Given such working assumptions, we can understand better McFague’s particular criticisms of traditional models of God and her proposed alternative models. First, she deals with models of how God is related to the world. She argues the traditional monarchial models separate God too much from the world, leaving God worldless and the world Godless (65). As an alternative model McFague picks up a suggestion of Grace Jantzen that the world might best be construed as God’s “body”—assuming a much closer holism of “spirit” and “body” than is traditionally held. She sees this metaphor as monist but not pantheist (72ff). More importantly, she argues at length that it is more conducive to the ecological sensitivity needed today.

Given this basic model of God/world relations, McFague turns to three other models that she apparently believes are particular specifications of the previous model (78, 94). These three models focus on three different aspects of God’s love for the world: creative love, salvific love, and sustaining love. As such, they present a trinity of God as Mother, Lover, and Friend apparently meant to contrast with the traditional trinity of Father, Son, and Spirit (cf. 91).

The model of God as Mother focuses on the agape-love of God for the world. Central to her development of this model is McFague’s critique of traditional understandings of such agape-love as totally disinterested (cf. 102, 108-109). She argues instead for seeing such love as being intensely interested in the advancement of all of creation—like the nurturing love of parents for their children.

The model of God as Lover focuses on the passionate erotic love of God for the world. Obviously, the development of this model again requires a critique of traditional Christian treatments of eros which make its application to God almost unthinkable. For McFague, this model focuses on God’s passionate desire to be united with the world that is expressed in the salvific action of God in Christ (cf.131ff). It implies that the world is valuable to God and salvation is a reunification of God and the world.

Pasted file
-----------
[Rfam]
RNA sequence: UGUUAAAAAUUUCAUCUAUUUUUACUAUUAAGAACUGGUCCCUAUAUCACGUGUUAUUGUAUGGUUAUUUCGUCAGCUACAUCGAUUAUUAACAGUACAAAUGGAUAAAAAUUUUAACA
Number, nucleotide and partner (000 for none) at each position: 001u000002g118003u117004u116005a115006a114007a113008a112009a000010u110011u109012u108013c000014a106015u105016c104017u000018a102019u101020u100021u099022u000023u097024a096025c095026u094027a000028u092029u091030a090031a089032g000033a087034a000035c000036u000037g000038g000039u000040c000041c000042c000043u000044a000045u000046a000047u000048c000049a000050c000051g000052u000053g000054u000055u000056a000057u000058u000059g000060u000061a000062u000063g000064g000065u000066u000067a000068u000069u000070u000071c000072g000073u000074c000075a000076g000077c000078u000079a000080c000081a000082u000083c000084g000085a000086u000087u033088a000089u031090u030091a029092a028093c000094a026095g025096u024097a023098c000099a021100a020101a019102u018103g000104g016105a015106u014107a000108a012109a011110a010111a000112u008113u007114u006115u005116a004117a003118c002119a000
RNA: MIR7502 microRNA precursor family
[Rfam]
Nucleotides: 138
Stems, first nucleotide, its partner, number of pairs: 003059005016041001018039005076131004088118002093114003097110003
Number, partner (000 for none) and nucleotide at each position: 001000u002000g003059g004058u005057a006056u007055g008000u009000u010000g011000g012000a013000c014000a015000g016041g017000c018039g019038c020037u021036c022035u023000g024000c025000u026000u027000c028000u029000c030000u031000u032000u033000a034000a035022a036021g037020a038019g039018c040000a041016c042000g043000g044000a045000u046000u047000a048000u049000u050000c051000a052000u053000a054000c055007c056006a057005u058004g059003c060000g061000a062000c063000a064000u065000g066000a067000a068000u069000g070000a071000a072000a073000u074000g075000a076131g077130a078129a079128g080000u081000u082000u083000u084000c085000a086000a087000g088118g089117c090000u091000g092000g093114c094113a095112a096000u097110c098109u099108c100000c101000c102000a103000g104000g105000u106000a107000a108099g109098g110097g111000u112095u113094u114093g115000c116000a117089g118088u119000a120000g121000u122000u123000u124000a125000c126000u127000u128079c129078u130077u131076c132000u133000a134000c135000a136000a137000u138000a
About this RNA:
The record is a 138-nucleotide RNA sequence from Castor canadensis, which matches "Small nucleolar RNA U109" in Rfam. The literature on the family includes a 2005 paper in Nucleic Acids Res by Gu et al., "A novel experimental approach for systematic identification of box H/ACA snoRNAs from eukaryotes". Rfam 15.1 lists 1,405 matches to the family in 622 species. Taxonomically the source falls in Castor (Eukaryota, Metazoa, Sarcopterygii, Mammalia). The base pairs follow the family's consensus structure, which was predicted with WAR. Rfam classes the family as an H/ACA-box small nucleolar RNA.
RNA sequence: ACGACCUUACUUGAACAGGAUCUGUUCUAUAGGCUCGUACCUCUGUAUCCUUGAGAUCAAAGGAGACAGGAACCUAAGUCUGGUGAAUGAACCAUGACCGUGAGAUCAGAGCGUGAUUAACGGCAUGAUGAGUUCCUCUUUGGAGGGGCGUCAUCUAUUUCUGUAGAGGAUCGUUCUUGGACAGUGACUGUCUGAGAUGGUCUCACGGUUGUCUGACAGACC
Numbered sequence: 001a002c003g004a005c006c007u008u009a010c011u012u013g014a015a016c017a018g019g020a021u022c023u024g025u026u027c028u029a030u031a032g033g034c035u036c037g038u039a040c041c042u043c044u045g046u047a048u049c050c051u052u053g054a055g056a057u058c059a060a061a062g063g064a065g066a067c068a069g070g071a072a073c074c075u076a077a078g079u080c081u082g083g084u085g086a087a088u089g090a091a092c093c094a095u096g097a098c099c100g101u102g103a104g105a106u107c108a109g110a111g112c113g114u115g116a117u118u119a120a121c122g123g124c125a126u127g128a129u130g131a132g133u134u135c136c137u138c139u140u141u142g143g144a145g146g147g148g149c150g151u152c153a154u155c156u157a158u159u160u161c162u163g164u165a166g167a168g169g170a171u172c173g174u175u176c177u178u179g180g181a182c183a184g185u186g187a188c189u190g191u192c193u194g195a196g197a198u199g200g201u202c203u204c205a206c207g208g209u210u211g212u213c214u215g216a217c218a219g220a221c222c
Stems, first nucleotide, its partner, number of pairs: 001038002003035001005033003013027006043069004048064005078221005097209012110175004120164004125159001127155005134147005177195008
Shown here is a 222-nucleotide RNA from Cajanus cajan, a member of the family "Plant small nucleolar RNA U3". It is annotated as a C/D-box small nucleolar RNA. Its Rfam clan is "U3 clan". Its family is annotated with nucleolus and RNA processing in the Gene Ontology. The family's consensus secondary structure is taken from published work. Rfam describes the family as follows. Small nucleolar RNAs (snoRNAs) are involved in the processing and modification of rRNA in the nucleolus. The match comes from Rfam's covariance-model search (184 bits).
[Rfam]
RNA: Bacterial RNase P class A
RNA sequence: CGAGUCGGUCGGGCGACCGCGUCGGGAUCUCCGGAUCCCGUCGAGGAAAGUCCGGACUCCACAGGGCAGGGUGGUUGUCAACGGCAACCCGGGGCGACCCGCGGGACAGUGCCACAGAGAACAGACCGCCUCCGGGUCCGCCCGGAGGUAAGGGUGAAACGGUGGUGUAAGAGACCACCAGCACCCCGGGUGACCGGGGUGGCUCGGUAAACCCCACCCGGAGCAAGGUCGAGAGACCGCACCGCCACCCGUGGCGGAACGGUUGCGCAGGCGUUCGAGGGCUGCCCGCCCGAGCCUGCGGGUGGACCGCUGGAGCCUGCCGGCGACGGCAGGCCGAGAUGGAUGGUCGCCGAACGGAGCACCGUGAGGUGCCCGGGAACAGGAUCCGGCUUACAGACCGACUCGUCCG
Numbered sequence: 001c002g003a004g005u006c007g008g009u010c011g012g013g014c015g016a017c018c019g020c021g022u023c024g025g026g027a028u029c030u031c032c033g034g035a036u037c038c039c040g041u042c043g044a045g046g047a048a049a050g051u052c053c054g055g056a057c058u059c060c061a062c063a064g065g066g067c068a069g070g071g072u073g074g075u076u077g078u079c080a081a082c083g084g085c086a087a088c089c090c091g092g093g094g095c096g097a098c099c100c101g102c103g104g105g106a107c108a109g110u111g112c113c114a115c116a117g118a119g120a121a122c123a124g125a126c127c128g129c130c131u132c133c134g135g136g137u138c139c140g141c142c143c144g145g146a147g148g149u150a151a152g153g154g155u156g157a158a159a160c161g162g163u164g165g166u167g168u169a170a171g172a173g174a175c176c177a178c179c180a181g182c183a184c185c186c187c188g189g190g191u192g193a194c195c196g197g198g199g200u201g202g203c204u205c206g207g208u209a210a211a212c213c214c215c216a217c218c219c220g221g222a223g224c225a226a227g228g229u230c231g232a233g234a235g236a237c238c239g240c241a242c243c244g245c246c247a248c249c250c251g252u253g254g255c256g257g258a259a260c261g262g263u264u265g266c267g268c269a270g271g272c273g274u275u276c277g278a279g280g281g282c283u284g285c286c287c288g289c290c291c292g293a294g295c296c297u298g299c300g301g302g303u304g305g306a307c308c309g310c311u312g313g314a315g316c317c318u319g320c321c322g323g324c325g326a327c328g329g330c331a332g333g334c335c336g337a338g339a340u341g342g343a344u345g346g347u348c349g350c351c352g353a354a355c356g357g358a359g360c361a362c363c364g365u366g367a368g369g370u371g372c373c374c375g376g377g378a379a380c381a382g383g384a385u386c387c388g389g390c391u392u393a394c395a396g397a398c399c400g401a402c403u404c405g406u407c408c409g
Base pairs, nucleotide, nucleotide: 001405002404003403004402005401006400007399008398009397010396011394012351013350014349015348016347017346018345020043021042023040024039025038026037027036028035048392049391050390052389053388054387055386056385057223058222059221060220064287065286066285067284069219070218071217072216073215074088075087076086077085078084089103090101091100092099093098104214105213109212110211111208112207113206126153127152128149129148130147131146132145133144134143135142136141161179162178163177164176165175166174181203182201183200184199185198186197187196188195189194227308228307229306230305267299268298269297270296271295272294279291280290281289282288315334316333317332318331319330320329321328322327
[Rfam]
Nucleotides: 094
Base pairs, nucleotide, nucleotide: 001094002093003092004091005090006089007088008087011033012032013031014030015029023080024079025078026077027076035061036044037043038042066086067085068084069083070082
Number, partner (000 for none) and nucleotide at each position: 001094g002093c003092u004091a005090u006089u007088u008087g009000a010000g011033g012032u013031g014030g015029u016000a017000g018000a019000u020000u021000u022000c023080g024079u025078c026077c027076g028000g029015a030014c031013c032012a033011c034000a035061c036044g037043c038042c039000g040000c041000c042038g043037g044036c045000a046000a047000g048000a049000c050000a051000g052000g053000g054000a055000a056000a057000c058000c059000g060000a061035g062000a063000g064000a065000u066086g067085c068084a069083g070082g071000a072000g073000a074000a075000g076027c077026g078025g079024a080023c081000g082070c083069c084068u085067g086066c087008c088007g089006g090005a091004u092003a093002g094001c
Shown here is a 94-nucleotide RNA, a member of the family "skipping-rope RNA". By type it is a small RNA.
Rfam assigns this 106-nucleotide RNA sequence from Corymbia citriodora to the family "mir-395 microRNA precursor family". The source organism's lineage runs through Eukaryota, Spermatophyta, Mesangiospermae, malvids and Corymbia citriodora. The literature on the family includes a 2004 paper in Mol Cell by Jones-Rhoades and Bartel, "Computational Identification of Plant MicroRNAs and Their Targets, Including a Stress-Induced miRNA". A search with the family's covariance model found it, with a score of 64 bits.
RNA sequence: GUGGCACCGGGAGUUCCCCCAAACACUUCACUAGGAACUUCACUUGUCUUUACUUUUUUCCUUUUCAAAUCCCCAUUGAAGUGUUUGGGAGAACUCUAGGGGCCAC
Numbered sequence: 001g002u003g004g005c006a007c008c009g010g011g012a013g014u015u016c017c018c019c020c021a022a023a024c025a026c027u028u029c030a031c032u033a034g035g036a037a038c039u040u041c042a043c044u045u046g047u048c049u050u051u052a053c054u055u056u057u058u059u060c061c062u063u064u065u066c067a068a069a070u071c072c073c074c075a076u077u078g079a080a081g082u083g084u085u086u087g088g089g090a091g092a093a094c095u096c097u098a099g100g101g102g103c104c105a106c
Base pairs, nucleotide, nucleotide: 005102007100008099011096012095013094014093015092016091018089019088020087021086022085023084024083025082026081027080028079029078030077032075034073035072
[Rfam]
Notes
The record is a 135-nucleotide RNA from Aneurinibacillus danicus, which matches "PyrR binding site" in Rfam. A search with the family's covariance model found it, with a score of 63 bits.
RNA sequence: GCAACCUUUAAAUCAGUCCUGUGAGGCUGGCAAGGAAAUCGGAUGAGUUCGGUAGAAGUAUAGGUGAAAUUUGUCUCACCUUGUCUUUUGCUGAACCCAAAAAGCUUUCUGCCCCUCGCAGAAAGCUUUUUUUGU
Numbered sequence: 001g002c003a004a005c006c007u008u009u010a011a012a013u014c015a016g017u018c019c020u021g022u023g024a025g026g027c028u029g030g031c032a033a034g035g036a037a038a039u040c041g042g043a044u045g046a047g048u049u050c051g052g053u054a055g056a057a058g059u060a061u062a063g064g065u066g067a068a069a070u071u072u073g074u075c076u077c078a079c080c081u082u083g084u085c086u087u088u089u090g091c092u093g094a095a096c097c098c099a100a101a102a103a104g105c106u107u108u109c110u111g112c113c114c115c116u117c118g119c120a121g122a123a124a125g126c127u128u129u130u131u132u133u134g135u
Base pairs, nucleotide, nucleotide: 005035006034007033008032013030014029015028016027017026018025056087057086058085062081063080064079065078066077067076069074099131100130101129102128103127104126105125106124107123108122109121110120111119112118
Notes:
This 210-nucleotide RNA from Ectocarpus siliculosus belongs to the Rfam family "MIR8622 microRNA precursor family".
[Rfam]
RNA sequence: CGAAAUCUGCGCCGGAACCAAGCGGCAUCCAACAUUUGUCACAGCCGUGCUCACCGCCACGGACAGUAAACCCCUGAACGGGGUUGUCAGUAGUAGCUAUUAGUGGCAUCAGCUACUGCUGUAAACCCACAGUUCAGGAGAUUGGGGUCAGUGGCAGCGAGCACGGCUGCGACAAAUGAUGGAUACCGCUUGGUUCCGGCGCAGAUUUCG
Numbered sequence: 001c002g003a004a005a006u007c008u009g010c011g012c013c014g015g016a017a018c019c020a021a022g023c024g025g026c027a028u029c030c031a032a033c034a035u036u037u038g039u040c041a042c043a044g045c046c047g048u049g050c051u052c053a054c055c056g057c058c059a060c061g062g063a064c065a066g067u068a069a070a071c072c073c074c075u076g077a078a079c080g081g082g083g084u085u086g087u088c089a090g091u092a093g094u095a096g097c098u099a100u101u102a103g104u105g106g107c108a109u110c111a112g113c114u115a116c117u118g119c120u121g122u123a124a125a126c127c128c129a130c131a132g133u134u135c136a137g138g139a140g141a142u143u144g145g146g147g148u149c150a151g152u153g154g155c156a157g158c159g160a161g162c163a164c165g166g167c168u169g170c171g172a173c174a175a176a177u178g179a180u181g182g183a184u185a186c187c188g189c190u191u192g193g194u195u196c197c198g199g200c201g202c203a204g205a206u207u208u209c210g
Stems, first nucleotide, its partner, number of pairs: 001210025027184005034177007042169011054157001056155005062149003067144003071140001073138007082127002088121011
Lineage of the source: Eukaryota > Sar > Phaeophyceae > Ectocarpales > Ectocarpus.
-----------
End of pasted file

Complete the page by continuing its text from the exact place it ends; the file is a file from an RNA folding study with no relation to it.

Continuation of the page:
The model of God as Friend expresses God’s philia (friendship) for the world. Again, to apply this to God, McFague must first purge it of some of the traditional individualistic and self-centered understandings of it (160-161). Central to her developed model is God’s free offer of sustaining relationship to humanity.

The preceding summary should make clear the creative and provocative nature of this work. Obviously, it is impossible to provide a detailed evaluation of such a work in the space that remains. However, a few comments are essential. First, I would be inclined to argue that the most important contribution of this book is its persuasive critique and reformulation of the understandings of love as agape, eros, and philia. Thereby we are provided not only with more attractive and biblical insights into what God’s love for us is, we are also provided with more discerning models of what our love for God and others should be. This contribution remains valid even if one were to reach different conclusions about the general viability of traditional metaphors for God in the present context.

Second, the most troubling facet of this book is precisely the rather cavalier manner with which traditional and scriptural models and metaphors of God are handled. Although she denies it, McFague actually often makes her case against such models by caricaturing them. She portrays them in light of their worst possible reading and does not reflect sufficiently on the way that some of the models capable of misconstrual (e.g., Christ as King) are “broken” or nuanced by other metaphors with which they are inextricably tied in Scripture (e.g., the King who is Servant).The result of this caricature is an unduly easy rejection of the past, thereby sundering McFague’s connection with the Christian tradition more than she seems to admit. Ironically, this perpetuates a type of metaphorical dualism (!) where God is either Father or Mother, Lord or Lover, etc. Would it not be better to ground those aspects of God which McFague rightly wants to highlight in those models and metaphors for God—God the Nurturing Mother who nurses us at God’s breast, God the protecting Mother Eagle who provokes us to our potential, etc.—that are present but often overlooked within the tradition itself? If this option were taken, not only would we preserve a hermeneutic tie to our tradition, we would also stand a better chance of developing truly inclusive understandings of God that incorporate the valid insights into God’s nature and work that are embodied in both McFague’s and traditional models.